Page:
A record number of people seek advice on online therapy during the pandemic. But is virtual counseling as effective as face-to-face sessions and will it normalize the need for help?
Online Therapy - The Revolution?
The past year was marked by grim news. People around the world have had to deal with grief, economic collapse, unemployment, and loneliness. Much has been reported about the effects on our state of mind, with reports of rising anxiety disorders, alcoholism, depression, and deteriorating mental health. It's easy to ask yourself: is there any reason to be happy?
And yet a quiet, worldwide revolution in psychology has brewed. One that does not attract much attention, but changes the way we help people in psychological need.
In October 2020, the World Health Organization (WHO) reported that around 70 percent of countries have now introduced "teletherapy" - therapy sessions via video call - to overcome the interruptions in personal psychiatric care. For example, New York City-based mobile therapy company Talkspace has seen a 65 percent increase in demand for its services since the pandemic began.
In addition, researchers in the Netherlands report that the pandemic "has radically changed the way therapists deliver their treatments and has led to a sudden increase in online psychotherapy sessions". The American therapist Kristen Gygi puts it this way: "Everything that happens online has increased during the pandemic, including therapy."
In China, WeChat is mainly used for online psychological counseling services, as an article published in The Lancet in February 2020 shows. However, as the weekly medical journal reported in July, remote therapy also has its drawbacks: Owning the necessary technology and the cost of internet access and the volume of data means that digital therapy can be used for some of the most in need, such as the elderly, people with reading difficulties or those with low levels Income, may not be suitable.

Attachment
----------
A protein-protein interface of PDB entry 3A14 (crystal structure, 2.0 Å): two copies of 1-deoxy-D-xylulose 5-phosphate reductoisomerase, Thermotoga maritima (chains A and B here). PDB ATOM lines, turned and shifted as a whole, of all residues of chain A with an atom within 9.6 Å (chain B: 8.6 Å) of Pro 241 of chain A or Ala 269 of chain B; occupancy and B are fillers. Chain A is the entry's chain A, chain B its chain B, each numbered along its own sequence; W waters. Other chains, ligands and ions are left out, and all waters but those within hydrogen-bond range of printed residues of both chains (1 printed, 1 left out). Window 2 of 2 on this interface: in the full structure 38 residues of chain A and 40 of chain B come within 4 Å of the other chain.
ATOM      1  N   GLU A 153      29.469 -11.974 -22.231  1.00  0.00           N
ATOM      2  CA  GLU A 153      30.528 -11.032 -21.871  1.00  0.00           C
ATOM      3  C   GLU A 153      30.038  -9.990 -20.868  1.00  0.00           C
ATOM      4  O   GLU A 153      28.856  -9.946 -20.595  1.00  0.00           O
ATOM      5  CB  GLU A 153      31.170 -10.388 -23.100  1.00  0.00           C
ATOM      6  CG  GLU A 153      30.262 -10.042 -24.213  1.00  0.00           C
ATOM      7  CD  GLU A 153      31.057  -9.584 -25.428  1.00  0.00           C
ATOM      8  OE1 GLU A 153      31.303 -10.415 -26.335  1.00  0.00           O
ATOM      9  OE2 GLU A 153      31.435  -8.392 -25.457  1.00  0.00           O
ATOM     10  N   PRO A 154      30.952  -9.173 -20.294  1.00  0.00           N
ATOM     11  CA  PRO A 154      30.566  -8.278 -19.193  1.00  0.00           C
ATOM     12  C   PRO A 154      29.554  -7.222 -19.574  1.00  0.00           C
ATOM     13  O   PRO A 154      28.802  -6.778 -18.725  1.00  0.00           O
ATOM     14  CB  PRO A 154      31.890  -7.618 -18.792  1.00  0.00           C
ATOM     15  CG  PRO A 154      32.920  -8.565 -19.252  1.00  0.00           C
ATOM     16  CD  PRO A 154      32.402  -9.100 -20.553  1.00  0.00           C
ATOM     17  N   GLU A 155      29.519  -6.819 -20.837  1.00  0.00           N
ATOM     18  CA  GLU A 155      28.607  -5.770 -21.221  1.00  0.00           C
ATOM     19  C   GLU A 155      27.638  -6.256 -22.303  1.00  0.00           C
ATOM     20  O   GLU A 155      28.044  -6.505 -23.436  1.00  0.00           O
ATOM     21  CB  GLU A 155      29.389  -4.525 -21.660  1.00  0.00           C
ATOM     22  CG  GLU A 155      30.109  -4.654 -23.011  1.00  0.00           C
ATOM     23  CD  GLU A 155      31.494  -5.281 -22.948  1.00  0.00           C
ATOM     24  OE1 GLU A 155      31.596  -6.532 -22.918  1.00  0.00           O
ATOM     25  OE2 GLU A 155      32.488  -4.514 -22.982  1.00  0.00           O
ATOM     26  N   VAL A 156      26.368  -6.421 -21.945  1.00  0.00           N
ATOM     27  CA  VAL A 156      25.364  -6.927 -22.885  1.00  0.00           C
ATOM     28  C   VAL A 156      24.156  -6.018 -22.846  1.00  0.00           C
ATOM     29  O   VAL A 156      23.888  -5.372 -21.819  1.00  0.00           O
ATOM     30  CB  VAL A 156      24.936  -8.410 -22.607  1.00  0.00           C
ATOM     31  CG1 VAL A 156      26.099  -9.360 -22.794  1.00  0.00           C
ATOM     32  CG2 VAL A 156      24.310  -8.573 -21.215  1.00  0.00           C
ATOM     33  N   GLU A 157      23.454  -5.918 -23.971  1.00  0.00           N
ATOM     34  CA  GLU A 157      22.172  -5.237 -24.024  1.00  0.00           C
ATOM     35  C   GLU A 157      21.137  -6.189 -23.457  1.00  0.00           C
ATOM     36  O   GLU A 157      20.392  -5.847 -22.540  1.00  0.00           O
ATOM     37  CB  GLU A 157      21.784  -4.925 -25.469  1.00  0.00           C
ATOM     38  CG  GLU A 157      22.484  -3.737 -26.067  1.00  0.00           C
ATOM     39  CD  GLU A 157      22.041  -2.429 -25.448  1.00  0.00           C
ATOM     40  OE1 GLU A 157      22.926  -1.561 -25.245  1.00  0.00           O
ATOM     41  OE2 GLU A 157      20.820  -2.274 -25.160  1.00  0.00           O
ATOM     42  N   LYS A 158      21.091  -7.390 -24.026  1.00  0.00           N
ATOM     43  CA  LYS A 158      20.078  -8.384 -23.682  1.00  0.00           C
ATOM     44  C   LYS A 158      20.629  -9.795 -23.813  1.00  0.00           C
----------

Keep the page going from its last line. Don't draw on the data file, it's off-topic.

The WHO also found significant differences in the use of online help: more than 80 percent of high-income countries reported using online therapy to fill gaps in personal psychiatric care, compared with less than half of countries with lower income.
While many countries (including Germany, France, Italy, the UK, and New Zealand) have been locked down since March 2020, remote therapy has become more accessible, available, and less stigmatized - great news for anyone struggling to cope with everyday life.
There was a time when it was considered strange to have a therapist. When I first went to therapy more than a decade ago, I kept my appointments a secret. It seemed selfish to me to pay for psychological help. But the negative connotations surrounding the therapy are quickly disappearing. The psychological damage that Covid-19 has wreaked has only accelerated it lately, placing mental health at the center of public discourse. This is the first time that many of us seek psychological help.
"The so-called stigma may be less present nowadays as our world is viewed as increasingly stressful," says Gygi. "We could see this as a kind of reverse peer pressure where it is suddenly more acceptable to be afraid because everyone has it." Louise Chunn, the founder of Welldoing, a service that provides therapists and clients, agrees: "Many working men come to therapy and have decided to use the lockdown to address long-standing problems. Couples do the same."
Dr. Carla Croft, who works for the UK's National Health Service (NHS), says that online therapy has many benefits for clients: "I now often meet people via video during their lunch break, in their car or in the restroom at the Work, and of course many works from home, giving them newfound privacy from colleagues and additional flexibility. This means that working people potentially have easier access to therapy. "